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Downwind Paddling Checklist for Beginners

Downwind Paddling Checklist for Beginners

Downwinders are great fun however if you are new to DW paddling there are important safety factors to consider and it takes some organisation to make sure you have a great paddle each time.  Things can go wrong before you even set out so this checklist has been put together to help make your downwinder free of drama and mishaps. It’s recommended that you have some lessons with an accredited instructor as the elements for downwinders can be extreme especially in the open ocean. If you don’t invest in some lessons at least be prepared and be safe.

1. Check weather conditions before heading out. If you are new to down winders 12 – 15 knots is probably the best wind strength to start with unless you are supervised by an accredited instructor. or Willyweather are popular sites to refer to for weather conditions. Ask someone who is experienced as every section of the river/ocean can be different. Ocean wind conditions are best south/south westerly but this can vary on the river.

2. Learn how to carry your board in windy conditions and get some tips from an experienced DW paddler. Strong wind can snatch your board away from you and it can become a hurtling missile.  If you are not yet capable help each other load, unload and carry the boards safely including getting them off and on the car.

3. Make sure you have at least 2 people to paddle with for safety as well as logistical purposes. You need to meet at your destination point, load boards’ and paddles onto one car then drive to the start point. NOTE: Do not forget to leave your keys hidden in a lock box in your cars at the destination point. From personal experience I can say that it’s deflating after an awesome downwinder to find out that you have left your keys in the car at the start point. Hungry, wet, cold, no phone and no keys and possibly no one to hitch a ride back with. Not fun!

4. Always let someone know that you are heading out and approximately what time you will be back. Check in with them when you have finished so they don’t raise an unnecessary search party.

5. Seek some DW paddling tips from experienced paddlers. Reach out to the groups you are members of and ask for advice. Search ‘’You Tube’’ for videos and tutorials on safe DW paddling and techniques or contact your local SUP shop and speak to a professional.

6. Make sure you have all of your essential equipment. Paddle, leg rope, water backpack. PFD (personal floatation device), long tie down straps for 2 or more boards in both cars, key lock box, screw driver or allen key for your fin if you need to remove them. Always take your phone in a water proof pouch so you can call someone if you are in trouble or in an emergency. Check your equipment. Make sure there are no holes or cracks in your board and your leash and leash string are in good condition and not torn or damaged. Check that the fin is secure and not loose.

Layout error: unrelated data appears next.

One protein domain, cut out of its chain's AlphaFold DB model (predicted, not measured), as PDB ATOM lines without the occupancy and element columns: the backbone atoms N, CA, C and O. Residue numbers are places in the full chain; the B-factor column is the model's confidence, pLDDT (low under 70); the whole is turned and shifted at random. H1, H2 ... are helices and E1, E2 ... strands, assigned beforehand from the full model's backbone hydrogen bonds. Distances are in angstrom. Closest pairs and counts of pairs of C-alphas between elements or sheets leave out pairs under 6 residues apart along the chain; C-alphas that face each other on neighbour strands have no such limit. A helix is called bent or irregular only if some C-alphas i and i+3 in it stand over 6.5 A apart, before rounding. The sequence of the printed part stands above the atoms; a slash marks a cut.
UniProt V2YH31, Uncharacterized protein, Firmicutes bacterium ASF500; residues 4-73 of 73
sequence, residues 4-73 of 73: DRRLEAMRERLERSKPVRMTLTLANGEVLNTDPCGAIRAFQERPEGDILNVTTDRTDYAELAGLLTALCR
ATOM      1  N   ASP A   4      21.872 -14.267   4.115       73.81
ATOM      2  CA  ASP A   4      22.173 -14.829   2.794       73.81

7. It’s a good idea to have a kit box that is ready to go with spare leg rope, sunscreen, rashie, towel, booties, thongs, sunnies, torch, water, spare clothes, warm jacket, hat, charged camera or Go Pro, cash and snacks, etc. It may seem over the top but if you are making a day of if or going long distance you’ll be surprised how much of this stuff you will need. Most of these items you will have anyway and you won’t need to buy them.

8. When loading boards on top of each other always load the largest one on first and the smaller ones on top. If they are the same size consider taking the fin out to avoid damage to the boards and so they stack neatly on top of each other. Pieces of foam or a yoga mat works well to place in between stacked boards to prevent damage.

9. When you are out on the water don’t panic. Go at your own pace and try to paddle with people near your own ability or better than you. Make sure you are aware of where the other paddlers are and that they see you. Wear a high vis hat or rashie so you can be seen when you fall off or drift apart. Learn safety hand signals that lets the other paddlers know if you are OK or if you are in trouble.

10. Work out what your land marks are near your destination point so you know when and where to start heading in to shore. Know where you are going in advance. Never attempt a DW in conditions that are outside of your level of experience and ability.

Disclaimer – This information is provided as a guide only. Your safety is your responsibility and it is highly recommended that if you are not experienced you seek advice on how to paddle safely from a reputable SUP instructor or experienced paddler and research your own information regarding safety on the water.




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